The skin’s structure

In surface area, the skin is the largest human organ. In adults, it covers a surface of about 1.5 – 1.8 square metres (15-20 % of the body weight). It is only 0.1 – 0.7 millimetres thick and its total weight is from 10 to 12 kilograms.
It forms the outer surface of the body and fulfils a wide range of functions. It demarcates the body from its surroundings and protects it from environmental influences. The blood circulation and the lymphatic and nervous systems link it closely to the rest of the body. It thus also assumes important tasks associated with communication and perception, and also with metabolism and the body’s immune defences.

Unlike almost all other organs in our body, the skin is a genuinely versatile talent.

One reason is its three-layer structure.

 

The top layer (epidermis)

The distinct cell layers in the epidermis are named from top to bottom their stratification expresses their various functions.
They are called:

Keratin layer (stratum corneum)

Clear layer (stratum lucidum)

Granular layer (stratum granulosum)

Prickle cell layer (stratum spinosum)

Basal cell layer (stratum basale)

The process of keratinization begins in the lowest layer of the epidermis, the basal cell layer. Here the skin cells are produced by cell division. Then the skin cells migrate through the skin over a period of about four weeks. During this migration to the skin surface, the cells change their shape, flatten, die off and keratinize. This process is called differentiation.

In the prickle cell layer, the skin cells are already slowly flattening and assuming a prickly appearance.

In the granular layer the keratin starts to enrich the cells. Under the microscope “granules” are visible. At the same time, the cells flatten and lose their nuclei and cytoplasm.

The clear layer is present only where the epidermis is thick, like the palms of the hands and the soles of the feet. The stratum lucidum functions as a barrier against anything that might penetrate the skin.

The keratin layer is the part of the epidermis which is visible from outside. It consists of about twenty layers of keratin cells, packed tightly one above the other like roof tiles; at the lower part they are linked with their neighbours by protein bridges (desmosomes). In the upper part there are no desmosomes. The keratin cells lie only loosely on top of each other and are shed. This shedding (desquamation) of the keratin cells preserves the average layer thickness of the skin.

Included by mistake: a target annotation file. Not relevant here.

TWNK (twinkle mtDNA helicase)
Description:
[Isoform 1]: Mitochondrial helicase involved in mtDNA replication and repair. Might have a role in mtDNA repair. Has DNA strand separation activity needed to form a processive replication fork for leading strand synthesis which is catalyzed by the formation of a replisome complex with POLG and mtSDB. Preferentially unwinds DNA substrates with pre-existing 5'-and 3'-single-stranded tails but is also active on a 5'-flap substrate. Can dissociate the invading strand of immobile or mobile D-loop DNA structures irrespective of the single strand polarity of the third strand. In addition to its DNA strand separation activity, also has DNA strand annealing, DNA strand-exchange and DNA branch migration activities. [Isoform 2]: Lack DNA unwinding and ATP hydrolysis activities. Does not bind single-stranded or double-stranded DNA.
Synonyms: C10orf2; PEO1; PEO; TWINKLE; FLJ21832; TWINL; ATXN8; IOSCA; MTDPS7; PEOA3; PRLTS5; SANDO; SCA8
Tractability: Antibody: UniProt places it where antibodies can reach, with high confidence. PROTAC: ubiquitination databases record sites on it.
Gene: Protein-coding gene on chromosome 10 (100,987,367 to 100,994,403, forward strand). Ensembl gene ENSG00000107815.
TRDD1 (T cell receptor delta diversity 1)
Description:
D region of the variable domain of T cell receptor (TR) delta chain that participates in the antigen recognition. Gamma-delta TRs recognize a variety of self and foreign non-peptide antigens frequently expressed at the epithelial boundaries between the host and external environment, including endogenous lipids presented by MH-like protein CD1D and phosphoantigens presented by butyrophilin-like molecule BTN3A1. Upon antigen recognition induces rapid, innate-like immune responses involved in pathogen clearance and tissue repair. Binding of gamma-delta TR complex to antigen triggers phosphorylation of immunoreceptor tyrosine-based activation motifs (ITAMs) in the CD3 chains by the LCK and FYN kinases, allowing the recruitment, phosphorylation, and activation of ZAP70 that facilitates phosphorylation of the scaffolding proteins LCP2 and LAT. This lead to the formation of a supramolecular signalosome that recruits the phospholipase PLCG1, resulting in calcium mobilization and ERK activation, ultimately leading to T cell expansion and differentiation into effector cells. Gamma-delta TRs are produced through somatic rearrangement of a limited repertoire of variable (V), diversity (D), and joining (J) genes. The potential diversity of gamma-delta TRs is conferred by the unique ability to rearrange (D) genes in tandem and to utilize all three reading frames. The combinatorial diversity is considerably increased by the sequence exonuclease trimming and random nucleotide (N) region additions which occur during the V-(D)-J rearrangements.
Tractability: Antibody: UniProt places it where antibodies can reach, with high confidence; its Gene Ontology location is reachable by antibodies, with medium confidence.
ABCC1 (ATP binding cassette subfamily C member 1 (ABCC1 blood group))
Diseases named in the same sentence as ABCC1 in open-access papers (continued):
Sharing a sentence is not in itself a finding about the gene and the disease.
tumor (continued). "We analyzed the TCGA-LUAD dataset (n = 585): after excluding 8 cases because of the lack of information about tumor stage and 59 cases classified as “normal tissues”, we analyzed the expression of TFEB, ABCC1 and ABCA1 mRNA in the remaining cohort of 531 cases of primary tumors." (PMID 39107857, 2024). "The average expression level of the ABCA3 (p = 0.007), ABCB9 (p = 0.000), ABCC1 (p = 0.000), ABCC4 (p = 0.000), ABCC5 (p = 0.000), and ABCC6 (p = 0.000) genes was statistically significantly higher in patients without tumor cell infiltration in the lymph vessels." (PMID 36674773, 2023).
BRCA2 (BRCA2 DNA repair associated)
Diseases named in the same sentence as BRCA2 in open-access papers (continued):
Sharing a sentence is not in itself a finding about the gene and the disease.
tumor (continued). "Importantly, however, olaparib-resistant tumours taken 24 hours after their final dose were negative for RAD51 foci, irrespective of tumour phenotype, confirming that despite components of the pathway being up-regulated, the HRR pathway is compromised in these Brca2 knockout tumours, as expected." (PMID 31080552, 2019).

Its main task is to protect the living layers of skin by means of their keratin cells packed tightly one above the other. It also forms a protective barrier against moisture loss, injuries and harmful substances.

 

The corium (dermis)

This is a complex network of collagen fibres, sweat glands, hair roots, nerve cells, nerve strands and blood and lymph vessels. The dermis supplies the epidermis, the latter having no blood vessels. Cone-shaped loops of collagen fibres, in the form of papillae of connective tissue, project into depressions in the epidermis.

Above these papillae, the epidermis and dermis are dovetailed in such a way that mechanical movements like pushing, stretching or pressure can be absorbed without damage. The most important structural feature of the dermis is a fibrous network of proteins. This consists for the most part of collagen fibres and also, to a lesser extent, of elastin fibres. These give the skin its elasticity and firmness.

The protein fibres are formed from specific cells in the dermis: the fibroblasts. The fibrous proteins are embedded in a gel-like ground substance. This binds well to water and is chiefly responsible for skin turgor, that is the plumpness of the skin.

 

The subcutis

The subcutis forms the basis for the overlying layers of skin and contains the larger blood vessels and nerves. It consists of loose connective tissue subdivided into chambers by bands of connective tissue fibres and is rich in fat. It represents the energy and fat stores or the body’s nutrient reserve. It also gives protection from cold.